Today’s the day Amazon marks its 20th birthday. When it started life it was one of the first online merchants, selling books and gathering enough data about its customers so that it could eventually start selling them other things that match their interests.
Now it’s unleashed a day of promotions that it claims will put Black Friday deals in the shade: Amazon Prime Day, which is happening right now, in case you have been hiding from your inbox and were blissfully unaware.
It’s only available to Amazon Prime members and in theory should only affect those carriers that work with Amazon. But the bigger the rock you throw into the water, the bigger the ripples. And Amazon is one big rock. Amazon is famously tight-lipped where numbers are concerned. But there’s an estimated 50-60m Prime members worldwide. There could be 10m in the UK, and as many as half of them might be bagging bargains now .. right now, while you’re reading this, people are buying tonnes of stuff and they want it delivered tomorrow.
Putting Black Friday in the shade is quite a bold claim, but it’s shaping up to be that kind of week. Depending on who you listen to, last year’s Black Friday fell either into the move along people there’s nothing to see here camp, or led to so much weeping and gnashing of teeth that it wouldn’t have been out of place in one of Jesus’s parables. There were dark days for some though, and that’s something that no one could credibly deny.
Yet here we are in mid-July in the midst of something that could make Black Friday look like a car boot sale. Are we all doomed?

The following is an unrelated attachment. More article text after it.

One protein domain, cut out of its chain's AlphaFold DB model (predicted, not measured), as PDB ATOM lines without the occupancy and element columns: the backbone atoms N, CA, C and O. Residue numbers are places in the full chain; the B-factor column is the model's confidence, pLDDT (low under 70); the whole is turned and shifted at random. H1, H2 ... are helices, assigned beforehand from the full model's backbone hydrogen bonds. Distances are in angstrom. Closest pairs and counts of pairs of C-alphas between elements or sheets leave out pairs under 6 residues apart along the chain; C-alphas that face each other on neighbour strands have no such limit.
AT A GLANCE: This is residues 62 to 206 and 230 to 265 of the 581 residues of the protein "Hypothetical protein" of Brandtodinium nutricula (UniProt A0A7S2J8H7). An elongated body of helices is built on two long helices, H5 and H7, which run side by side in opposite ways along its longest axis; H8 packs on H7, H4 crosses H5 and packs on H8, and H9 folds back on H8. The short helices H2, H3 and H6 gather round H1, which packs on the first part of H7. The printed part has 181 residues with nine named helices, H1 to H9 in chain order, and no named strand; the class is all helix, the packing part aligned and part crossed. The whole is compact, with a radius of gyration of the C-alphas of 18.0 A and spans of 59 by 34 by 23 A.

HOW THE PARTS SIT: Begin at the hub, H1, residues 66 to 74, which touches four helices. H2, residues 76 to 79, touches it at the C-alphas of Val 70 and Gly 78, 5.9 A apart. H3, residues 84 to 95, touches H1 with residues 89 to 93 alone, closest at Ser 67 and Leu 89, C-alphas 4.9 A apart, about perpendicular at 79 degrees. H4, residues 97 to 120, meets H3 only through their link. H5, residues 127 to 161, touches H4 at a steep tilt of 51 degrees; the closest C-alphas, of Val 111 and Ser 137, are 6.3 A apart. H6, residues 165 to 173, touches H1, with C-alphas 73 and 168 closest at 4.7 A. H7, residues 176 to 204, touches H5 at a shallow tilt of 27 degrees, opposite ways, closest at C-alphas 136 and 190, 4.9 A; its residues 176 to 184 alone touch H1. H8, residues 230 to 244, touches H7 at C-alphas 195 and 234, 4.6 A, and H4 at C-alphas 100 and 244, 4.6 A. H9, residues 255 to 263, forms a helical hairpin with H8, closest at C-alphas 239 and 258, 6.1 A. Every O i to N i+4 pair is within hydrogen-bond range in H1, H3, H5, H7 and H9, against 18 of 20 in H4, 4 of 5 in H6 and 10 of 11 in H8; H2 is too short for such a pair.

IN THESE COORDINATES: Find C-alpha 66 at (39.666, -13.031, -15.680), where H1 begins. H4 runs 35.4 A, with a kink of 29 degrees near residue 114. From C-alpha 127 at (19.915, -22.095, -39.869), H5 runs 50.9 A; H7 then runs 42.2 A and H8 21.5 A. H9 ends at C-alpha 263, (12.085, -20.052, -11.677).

Maybe things are looking a bit black but it’s been a week for boldness, remember, and that’s not such a bad thing. Because no matter how dark it’s starting to look, someone who isn’t about to go gentle into that goodnight is – no, not Dylan Thomas – Dick Stead of Yodel.
Yodel has said that it will agree expected Black Friday next-day deliveries with its retail partners and will then cap the number of next-day drops it will accept. It will be the retailers responsibility to accurately forecast, predict and then share information on the amount of business it expects to drum up on 27 November.
Bold, you see.
And necessary too.
There are those in the delivery world that would tell you that if you can’t stand the heat you shouldn’t be on MasterChef. I should co-co.
Some of the things that will make dealing with peaks easier and more profitable are better collaboration, increased visibility of deals and promotions, and eradicating troughs and slumps through smaller, more frequent peaks. Putting a brave face on and hoping for the best won’t.
In the time it’s taken you to read this far, thousands upon thousands of Amazon Prime Day sales will have been made. However the dice fall, the next few days could be interesting.
Behind the scenes, we’ve secured five new speakers for our first ever eDelivery Conference, which takes place on 13 October, you’ll find details here.
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